Will India’s currency crisis have longer-term benefits?

Will India’s currency crisis have longer-term benefits? article image

India's shock move to scrap 500 and 1,000 rupee notes has sent shockwaves through its cash-dominated economy.

On November 8 India Prime Minister, Narendra Modi announced that 500-rupee (A$10) and 1,000-rupee ($A20) notes would cease to be legal tender immediately.

People were told they could deposit or change their old notes in banks until December 30 and new 500 and 2,000 rupee notes would be issued.

The decision was taken to crack down on corruption and illegal cash holdings known as "black money".

In an attempt to curb tax evasion, the government expects to bring billions of dollars of unaccounted cash into the economy because the banned bills make up more than 80% of the currency in circulation. Some 90% of transactions in India are in cash.

According to Coface, a global leader in credit insurance and risk management, the one-off demonetization, if implemented with other sustainable measures, could have the following two key longer-term benefits:

 1.     Liquidity improvement for domestic banking system

Demonetization encourages cash-free transactions and (one-off, for now) deposits with the facilitation of new account opening for unbanked people, probably improving banks’ liquidity in the near term. However, some other incentives or measures to boost digital transactions, in addition to the ongoing banking reform, would be vital to move India to become a more long-term cash-free society, says Coface. This would help to enhance the transmission of policy rate changes to lending rates, thereby improving the effectiveness of the RBI’s monetary policy decision.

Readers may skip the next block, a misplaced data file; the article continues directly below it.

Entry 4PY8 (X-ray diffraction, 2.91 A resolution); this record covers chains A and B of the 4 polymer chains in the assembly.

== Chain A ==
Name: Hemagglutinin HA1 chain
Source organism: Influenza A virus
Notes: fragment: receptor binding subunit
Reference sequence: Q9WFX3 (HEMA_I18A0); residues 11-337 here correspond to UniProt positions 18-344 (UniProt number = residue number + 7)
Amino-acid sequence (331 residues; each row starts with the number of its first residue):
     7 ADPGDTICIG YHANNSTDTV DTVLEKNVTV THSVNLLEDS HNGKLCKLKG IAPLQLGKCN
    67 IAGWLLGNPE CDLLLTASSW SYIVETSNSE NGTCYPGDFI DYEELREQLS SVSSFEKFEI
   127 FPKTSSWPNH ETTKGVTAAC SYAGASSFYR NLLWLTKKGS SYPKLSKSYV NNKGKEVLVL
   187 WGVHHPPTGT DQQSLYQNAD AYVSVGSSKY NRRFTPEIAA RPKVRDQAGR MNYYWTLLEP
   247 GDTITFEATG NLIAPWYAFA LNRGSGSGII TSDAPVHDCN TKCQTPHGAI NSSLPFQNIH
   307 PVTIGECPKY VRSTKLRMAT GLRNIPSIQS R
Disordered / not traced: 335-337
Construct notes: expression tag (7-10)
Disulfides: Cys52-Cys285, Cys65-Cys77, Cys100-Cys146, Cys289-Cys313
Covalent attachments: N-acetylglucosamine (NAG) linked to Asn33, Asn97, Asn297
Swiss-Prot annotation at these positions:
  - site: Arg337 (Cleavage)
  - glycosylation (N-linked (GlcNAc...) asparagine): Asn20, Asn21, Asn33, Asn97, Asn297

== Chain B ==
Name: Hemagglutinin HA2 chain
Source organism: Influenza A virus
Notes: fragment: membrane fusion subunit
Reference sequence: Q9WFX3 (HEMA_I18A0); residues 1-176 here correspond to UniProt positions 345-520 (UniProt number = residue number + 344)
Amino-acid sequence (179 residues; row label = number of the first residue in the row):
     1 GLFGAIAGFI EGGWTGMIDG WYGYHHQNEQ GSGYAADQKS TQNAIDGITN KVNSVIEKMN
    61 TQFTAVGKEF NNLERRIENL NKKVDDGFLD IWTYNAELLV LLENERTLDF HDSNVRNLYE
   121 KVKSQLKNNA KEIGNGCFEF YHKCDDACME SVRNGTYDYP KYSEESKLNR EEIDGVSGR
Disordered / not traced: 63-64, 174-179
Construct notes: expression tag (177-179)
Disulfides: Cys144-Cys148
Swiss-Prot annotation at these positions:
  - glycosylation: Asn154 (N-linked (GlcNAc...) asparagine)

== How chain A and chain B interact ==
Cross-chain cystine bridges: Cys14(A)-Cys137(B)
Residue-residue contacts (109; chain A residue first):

2.     Increase in tax revenue

Most customer transactions (even for property and jewellery purchases) are settled in cash, so very few Indians (less than 5%) file tax returns. This one-off demonetization would somewhat help identify suspected cases for tax evasion and formulate a list of tax evaders, boosting the tax revenue and fiscal balance in the next financial year. The fiscal deficit target for the current financial year is 3.5% of GDP, in relative to the last financial year’s deficit of 3.9%. However, some other measures (such as better tax administration and tracing tax data) would have to be implemented for sustainable tax revenue in the longer term, which is crucial for funding public infrastructure projects and government spending.

In a special briefing Coface says the demonetization announcement has created huge shocks to Indian consumers.indian-rupee-exchange-rate

“The arrangement for the over the counter exchange of the old notes has created some confusion, especially for those unbanked people and those living in rural areas possibly, triggering anger and political uncertainties for the upcoming state elections,” it says.

“The short-term ‘cash crunch’ amid the demonetization is generally believed to result in a slowdown in economic activity in India, ranging from a reduction of 0.5% to 2% of the GDP growth in the coming few quarters, negatively affecting all sectors.

Negatively affected sectors

“The most negatively affected sectors would be those using cash as major transactions and are linked more closely to the ‘black money’, so retail sector, specifically focusing on consumer discretionary items, jewellery and luxurious cars, and construction sector, mainly building materials segment, would probably be adversely impacted.”

Coface says on a positive note, the slowdown in economic activity would probably result in slowing consumer-price inflation, giving room for the RBI to cut its policy rates further which the policy repo rate stands currently at 6.25%.

However, the recent slump in Indian rupees against the US dollar amid the rate hike expectations of the US Federal Reserve might keep RBI cautious about near-term further easing.

“Even without any further easing, the improvement in domestic banks’ liquidity (mainly due to a boost in deposits amid the demonetization scheme) would probably help bring down the banks’ lending rates. This would probably reduce corporates’ overall borrowing costs in the coming few months,” Coface predicts. 

Coface has a GDP forecast of 7.2% for India in 2016-17, with an A4 country risk assessment.


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